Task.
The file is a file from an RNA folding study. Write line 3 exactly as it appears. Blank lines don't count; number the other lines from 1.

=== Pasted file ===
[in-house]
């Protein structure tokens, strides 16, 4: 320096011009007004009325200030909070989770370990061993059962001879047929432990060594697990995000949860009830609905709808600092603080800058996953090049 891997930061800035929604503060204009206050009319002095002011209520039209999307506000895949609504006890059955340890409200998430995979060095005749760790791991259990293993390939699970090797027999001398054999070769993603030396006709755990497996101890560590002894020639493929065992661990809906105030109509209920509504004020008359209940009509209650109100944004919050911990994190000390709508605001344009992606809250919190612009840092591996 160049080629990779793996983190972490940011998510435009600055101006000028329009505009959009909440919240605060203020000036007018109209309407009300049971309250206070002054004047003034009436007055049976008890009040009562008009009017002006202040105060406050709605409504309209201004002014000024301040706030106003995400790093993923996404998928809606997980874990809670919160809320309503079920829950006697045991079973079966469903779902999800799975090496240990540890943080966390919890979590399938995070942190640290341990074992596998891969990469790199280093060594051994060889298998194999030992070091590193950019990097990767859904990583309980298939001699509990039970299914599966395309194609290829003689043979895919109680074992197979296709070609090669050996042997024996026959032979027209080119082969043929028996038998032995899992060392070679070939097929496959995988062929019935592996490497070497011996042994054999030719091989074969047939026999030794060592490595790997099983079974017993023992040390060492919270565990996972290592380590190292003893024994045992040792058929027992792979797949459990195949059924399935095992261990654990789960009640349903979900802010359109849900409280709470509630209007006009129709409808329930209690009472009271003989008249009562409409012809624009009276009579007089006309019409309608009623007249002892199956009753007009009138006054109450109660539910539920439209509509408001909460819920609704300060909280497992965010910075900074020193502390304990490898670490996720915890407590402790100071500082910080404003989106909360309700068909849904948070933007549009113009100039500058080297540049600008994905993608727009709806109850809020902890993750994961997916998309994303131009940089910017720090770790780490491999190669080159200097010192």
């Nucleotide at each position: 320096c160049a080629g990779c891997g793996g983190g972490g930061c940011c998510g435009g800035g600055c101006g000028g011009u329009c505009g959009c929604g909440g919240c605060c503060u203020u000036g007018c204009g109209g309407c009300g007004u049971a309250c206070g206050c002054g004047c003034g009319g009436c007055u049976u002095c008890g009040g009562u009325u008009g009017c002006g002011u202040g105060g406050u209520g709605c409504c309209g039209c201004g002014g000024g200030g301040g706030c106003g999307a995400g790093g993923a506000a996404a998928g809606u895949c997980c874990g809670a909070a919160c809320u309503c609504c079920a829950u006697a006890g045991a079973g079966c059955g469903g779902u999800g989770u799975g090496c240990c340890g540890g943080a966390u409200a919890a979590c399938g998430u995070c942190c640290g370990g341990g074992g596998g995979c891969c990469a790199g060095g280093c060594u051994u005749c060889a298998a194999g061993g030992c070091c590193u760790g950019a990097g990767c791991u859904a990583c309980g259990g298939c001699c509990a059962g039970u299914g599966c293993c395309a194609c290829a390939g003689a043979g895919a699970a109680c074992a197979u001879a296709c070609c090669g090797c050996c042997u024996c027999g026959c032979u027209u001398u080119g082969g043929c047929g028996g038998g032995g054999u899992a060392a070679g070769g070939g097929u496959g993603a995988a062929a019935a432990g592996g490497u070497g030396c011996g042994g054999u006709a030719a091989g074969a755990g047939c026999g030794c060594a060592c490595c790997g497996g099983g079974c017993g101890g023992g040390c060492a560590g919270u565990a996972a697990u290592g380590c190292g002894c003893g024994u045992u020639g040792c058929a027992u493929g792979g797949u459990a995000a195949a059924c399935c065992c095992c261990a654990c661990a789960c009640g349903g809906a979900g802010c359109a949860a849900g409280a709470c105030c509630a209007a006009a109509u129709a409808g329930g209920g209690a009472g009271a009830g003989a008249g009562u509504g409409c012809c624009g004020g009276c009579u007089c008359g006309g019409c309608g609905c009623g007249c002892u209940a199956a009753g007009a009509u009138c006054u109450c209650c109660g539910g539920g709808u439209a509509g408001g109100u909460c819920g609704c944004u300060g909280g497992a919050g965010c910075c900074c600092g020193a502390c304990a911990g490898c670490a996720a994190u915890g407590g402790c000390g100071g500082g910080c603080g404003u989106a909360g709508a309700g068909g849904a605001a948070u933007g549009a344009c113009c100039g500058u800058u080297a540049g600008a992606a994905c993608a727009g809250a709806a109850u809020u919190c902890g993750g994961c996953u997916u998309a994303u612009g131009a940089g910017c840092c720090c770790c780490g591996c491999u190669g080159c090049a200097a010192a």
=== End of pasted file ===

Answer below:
């Nucleotide at each position: 320096c160049a080629g990779c891997g793996g983190g972490g930061c940011c998510g435009g800035g600055c101006g000028g011009u329009c505009g959009c929604g909440g919240c605060c503060u203020u000036g007018c204009g109209g309407c009300g007004u049971a309250c206070g206050c002054g004047c003034g009319g009436c007055u049976u002095c008890g009040g009562u009325u008009g009017c002006g002011u202040g105060g406050u209520g709605c409504c309209g039209c201004g002014g000024g200030g301040g706030c106003g999307a995400g790093g993923a506000a996404a998928g809606u895949c997980c874990g809670a909070a919160c809320u309503c609504c079920a829950u006697a006890g045991a079973g079966c059955g469903g779902u999800g989770u799975g090496c240990c340890g540890g943080a966390u409200a919890a979590c399938g998430u995070c942190c640290g370990g341990g074992g596998g995979c891969c990469a790199g060095g280093c060594u051994u005749c060889a298998a194999g061993g030992c070091c590193u760790g950019a990097g990767c791991u859904a990583c309980g259990g298939c001699c509990a059962g039970u299914g599966c293993c395309a194609c290829a390939g003689a043979g895919a699970a109680c074992a197979u001879a296709c070609c090669g090797c050996c042997u024996c027999g026959c032979u027209u001398u080119g082969g043929c047929g028996g038998g032995g054999u899992a060392a070679g070769g070939g097929u496959g993603a995988a062929a019935a432990g592996g490497u070497g030396c011996g042994g054999u006709a030719a091989g074969a755990g047939c026999g030794c060594a060592c490595c790997g497996g099983g079974c017993g101890g023992g040390c060492a560590g919270u565990a996972a697990u290592g380590c190292g002894c003893g024994u045992u020639g040792c058929a027992u493929g792979g797949u459990a995000a195949a059924c399935c065992c095992c261990a654990c661990a789960c009640g349903g809906a979900g802010c359109a949860a849900g409280a709470c105030c509630a209007a006009a109509u129709a409808g329930g209920g209690a009472g009271a009830g003989a008249g009562u509504g409409c012809c624009g004020g009276c009579u007089c008359g006309g019409c309608g609905c009623g007249c002892u209940a199956a009753g007009a009509u009138c006054u109450c209650c109660g539910g539920g709808u439209a509509g408001g109100u909460c819920g609704c944004u300060g909280g497992a919050g965010c910075c900074c600092g020193a502390c304990a911990g490898c670490a996720a994190u915890g407590g402790c000390g100071g500082g910080c603080g404003u989106a909360g709508a309700g068909g849904a605001a948070u933007g549009a344009c113009c100039g500058u800058u080297a540049g600008a992606a994905c993608a727009g809250a709806a109850u809020u919190c902890g993750g994961c996953u997916u998309a994303u612009g131009a940089g910017c840092c720090c770790c780490g591996c491999u190669g080159c090049a200097a010192a």